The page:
The Chronicle

Under the Influence: Darkroom London

Visitors to the London Design Festival this week might notice a curious jet-black barge floating on Regent's Canal. Inside, set against equally dark walls, is a riot of bold, graphic jewelry and housewares, their industrial and nautical materials echoing the mise-en-scene. This, in a nutshell, is the world of Darkroom, the London design studio founded by Rhonda Drakeford (left) and Lulu Roper-Caldbeck: For the longtime friends, even the most familiar concepts, like the pop-up shop, come loaded with a playful sense of drama.

It's an approach they've been refining since 2009, when Darkroom launched as a cult retail store; they recently shuttered the space to focus on the growing Darkroom line of home accessories, which will debut through a series of installations and other happenings and which includes the Cork Containers and Charcoal Candles that launched today on Tetra. "The brand," Drakeford says, "has always been about boldness."

The Cork Containers and Charcoal Candle are above all functional — lightweight, airtight, perfect for color-coding — but something about the interplay of texture and proportion makes them a focal point for a shelf or tablescape. "We played around with many materials, but loved the tactile quality of the cork and the sculptural possibilities," Drakeford explains. 

Darkroom's unique aesthetic reflects a mishmash of influences from twentieth-century African art to conceptual British fashion. Here, Drakeford shares the inspirations that excite her most this fall. 

Malick Sidibé

"There’s going to be a Darkroom pop-up at Somerset House in October to coincide with an exhibition of Malian photographer Malick Sidibé I’m designing. It’s going to be a celebration of Malian and African culture with a hint of European crossover and influence, much like his portraits from the 1960s portray. He is inspiring me to no end."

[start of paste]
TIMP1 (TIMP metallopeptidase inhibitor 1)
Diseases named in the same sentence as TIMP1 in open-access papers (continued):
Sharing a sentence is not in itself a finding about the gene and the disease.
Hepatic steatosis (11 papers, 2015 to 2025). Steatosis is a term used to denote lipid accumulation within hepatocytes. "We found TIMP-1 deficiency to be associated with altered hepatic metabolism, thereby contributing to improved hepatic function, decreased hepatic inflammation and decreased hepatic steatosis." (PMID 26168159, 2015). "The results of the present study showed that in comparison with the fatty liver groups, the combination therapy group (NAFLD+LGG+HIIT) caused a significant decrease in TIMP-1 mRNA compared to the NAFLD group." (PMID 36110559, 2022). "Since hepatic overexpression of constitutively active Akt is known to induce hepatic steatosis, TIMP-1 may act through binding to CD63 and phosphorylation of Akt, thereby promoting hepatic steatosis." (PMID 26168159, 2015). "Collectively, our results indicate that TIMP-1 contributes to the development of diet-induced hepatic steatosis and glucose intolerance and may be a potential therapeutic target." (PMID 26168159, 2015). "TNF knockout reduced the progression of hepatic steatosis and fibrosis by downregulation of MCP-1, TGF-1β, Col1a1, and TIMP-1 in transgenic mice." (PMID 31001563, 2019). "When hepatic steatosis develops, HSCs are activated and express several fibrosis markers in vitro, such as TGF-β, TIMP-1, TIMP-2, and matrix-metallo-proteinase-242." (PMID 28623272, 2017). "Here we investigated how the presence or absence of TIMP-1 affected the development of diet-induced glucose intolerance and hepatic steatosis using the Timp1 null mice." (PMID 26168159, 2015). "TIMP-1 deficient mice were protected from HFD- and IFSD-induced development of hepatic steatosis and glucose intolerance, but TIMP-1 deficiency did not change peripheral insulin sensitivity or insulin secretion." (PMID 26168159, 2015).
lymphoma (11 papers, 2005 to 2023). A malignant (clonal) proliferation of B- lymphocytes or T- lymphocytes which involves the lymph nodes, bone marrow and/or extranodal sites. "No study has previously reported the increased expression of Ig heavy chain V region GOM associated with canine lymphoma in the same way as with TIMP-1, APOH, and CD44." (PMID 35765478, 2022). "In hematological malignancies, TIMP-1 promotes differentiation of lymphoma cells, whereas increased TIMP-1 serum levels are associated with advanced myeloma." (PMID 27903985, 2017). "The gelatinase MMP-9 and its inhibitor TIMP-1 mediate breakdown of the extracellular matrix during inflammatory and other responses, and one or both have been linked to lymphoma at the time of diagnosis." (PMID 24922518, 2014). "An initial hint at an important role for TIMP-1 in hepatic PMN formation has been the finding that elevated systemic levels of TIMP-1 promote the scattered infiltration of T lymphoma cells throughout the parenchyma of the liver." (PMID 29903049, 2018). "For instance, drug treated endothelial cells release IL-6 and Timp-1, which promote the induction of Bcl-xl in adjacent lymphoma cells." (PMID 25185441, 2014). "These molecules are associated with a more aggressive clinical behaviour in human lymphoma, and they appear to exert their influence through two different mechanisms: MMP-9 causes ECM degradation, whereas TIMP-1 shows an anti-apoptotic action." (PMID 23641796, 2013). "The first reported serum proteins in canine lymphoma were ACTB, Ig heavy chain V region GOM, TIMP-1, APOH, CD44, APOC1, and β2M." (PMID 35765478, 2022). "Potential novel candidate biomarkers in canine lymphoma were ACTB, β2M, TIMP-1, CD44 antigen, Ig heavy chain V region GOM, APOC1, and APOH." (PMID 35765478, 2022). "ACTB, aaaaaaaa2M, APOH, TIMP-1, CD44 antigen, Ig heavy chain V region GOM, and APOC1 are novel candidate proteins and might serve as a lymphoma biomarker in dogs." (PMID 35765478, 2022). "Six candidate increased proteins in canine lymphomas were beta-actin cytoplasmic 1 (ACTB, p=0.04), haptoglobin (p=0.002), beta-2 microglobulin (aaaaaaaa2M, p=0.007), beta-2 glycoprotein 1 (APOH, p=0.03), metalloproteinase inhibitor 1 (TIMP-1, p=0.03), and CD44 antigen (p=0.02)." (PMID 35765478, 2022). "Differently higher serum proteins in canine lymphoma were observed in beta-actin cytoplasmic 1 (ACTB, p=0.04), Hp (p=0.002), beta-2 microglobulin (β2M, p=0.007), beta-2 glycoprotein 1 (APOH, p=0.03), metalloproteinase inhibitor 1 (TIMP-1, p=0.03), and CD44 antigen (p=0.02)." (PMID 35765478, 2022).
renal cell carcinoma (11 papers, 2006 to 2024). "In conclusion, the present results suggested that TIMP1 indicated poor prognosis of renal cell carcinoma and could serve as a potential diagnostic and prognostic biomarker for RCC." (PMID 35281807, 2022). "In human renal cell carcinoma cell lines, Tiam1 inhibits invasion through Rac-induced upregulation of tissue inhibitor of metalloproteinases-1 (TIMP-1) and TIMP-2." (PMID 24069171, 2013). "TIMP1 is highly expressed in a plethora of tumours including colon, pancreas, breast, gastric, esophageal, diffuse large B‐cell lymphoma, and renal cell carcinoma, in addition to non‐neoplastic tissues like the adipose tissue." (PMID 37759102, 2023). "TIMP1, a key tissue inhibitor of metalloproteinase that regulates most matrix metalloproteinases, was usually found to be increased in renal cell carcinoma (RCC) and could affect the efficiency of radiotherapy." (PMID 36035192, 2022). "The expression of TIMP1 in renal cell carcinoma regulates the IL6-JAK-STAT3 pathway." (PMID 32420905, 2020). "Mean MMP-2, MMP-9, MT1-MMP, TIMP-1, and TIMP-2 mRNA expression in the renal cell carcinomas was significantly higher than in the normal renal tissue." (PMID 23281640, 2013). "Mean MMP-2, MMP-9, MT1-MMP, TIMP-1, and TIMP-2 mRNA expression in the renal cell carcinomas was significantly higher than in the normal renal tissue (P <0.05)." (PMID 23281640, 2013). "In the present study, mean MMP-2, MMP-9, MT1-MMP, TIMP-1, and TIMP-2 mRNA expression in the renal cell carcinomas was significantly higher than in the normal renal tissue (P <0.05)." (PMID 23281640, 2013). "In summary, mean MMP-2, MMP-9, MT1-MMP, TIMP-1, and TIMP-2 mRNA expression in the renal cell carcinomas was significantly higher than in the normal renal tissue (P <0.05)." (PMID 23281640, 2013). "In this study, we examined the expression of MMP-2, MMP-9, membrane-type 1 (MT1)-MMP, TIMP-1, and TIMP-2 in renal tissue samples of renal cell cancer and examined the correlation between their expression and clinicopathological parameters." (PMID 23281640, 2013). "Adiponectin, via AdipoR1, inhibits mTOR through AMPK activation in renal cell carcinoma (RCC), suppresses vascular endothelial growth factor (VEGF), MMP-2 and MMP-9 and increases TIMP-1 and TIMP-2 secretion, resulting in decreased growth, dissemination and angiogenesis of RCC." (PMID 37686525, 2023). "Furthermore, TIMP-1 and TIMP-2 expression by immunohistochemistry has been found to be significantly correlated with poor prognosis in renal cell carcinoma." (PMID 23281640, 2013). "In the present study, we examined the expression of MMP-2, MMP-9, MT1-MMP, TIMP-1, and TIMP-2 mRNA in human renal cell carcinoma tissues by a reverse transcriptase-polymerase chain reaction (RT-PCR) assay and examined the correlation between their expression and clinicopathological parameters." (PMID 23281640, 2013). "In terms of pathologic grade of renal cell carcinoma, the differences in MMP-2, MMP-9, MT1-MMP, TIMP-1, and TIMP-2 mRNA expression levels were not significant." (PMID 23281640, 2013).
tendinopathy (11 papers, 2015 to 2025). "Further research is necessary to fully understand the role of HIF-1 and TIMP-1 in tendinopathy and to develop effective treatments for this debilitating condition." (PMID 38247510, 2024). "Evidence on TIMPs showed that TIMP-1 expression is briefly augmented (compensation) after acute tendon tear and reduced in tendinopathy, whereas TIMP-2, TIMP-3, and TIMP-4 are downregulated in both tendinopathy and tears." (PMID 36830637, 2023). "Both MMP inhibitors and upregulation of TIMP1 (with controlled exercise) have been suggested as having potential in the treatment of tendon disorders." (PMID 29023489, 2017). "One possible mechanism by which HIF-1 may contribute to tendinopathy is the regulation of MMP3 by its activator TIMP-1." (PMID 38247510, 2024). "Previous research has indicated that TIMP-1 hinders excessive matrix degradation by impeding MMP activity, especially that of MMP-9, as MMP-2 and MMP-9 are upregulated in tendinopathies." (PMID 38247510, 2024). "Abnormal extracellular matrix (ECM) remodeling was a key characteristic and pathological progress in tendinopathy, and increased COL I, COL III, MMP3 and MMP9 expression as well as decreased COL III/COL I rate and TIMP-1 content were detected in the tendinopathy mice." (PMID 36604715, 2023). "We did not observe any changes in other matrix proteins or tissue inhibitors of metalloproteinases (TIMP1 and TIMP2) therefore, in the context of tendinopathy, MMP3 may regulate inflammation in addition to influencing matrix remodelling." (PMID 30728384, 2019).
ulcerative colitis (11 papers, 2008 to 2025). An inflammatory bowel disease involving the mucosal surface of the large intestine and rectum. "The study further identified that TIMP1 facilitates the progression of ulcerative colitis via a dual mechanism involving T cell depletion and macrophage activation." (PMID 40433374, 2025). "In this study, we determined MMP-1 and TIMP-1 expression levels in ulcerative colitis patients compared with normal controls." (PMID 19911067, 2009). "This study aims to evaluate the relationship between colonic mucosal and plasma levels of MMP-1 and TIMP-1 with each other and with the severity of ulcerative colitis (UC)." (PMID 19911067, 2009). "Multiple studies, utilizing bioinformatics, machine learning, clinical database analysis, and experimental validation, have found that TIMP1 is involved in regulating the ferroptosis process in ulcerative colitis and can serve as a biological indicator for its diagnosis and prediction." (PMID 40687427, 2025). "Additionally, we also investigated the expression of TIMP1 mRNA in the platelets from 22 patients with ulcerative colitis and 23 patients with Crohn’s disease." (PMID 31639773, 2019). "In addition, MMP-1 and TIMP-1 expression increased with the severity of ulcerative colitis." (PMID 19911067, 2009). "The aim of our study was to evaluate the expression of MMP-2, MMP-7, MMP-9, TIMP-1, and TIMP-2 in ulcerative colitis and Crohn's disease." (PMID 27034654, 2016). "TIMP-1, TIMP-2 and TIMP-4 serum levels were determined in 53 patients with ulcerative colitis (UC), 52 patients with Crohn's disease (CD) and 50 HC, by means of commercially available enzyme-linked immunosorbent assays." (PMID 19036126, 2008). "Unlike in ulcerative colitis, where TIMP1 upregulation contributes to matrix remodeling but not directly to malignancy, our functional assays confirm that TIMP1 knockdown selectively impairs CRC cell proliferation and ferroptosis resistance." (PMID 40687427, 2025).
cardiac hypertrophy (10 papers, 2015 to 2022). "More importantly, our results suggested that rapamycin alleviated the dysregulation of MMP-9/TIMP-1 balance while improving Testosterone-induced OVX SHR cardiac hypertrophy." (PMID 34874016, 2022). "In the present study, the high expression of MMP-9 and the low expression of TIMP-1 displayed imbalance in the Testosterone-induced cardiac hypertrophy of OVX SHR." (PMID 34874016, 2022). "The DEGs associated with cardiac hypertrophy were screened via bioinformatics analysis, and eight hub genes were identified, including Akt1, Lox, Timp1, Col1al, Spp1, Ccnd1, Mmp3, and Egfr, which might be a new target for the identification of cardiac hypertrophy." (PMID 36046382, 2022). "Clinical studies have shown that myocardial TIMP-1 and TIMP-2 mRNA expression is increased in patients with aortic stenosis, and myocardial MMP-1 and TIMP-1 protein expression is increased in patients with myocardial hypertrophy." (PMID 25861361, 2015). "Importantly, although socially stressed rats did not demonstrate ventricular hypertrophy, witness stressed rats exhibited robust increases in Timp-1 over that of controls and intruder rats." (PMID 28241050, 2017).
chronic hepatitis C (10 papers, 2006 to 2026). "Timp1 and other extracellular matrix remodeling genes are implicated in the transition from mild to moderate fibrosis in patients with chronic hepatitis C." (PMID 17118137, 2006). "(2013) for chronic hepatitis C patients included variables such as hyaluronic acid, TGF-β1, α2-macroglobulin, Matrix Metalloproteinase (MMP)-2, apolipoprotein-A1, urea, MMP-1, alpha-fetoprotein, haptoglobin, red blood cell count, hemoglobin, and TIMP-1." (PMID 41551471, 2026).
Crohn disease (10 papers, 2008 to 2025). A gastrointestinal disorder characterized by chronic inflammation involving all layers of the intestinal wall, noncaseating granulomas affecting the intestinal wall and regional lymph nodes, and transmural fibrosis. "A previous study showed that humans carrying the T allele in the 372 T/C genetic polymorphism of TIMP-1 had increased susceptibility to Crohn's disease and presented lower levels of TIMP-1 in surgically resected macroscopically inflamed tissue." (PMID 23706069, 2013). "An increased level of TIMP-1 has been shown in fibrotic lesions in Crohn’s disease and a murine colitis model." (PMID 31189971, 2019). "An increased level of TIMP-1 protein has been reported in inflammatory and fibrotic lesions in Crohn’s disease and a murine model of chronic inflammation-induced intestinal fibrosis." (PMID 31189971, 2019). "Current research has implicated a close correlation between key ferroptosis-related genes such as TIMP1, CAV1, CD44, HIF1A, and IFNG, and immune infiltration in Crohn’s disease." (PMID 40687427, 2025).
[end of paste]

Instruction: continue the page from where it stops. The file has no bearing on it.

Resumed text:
Esther Mahlangu

"I’m constantly inspired by the paintings of this artist, and the women of the Ndebele in South Africa. The graphic and symbolic paintings that adorn their houses were originally used as a form of subversive communication during years of oppression, yet have an utterly joyous quality."

"Making & Unmaking," curated by designer Duro Olowu

"This was a wonderful exhibition at Camden Arts Centre this summer. Duro Olowu weaved together the most wonderful groupings of work by many of my design and creative heroes, including Sheila Hicks (pictured), Lygia Clark, and Caroline Achaintre."

Faye and Erica Toogood

"Their tactile and off-the-wall work always blows my mind."

James Plumb Studio 

"I'm really looking forward to seeing the installation by James Plumb studio at the New Craftsmen’s Makers House this design week — their work has so much sensibility and integrity at its core, and always feels like an education in process."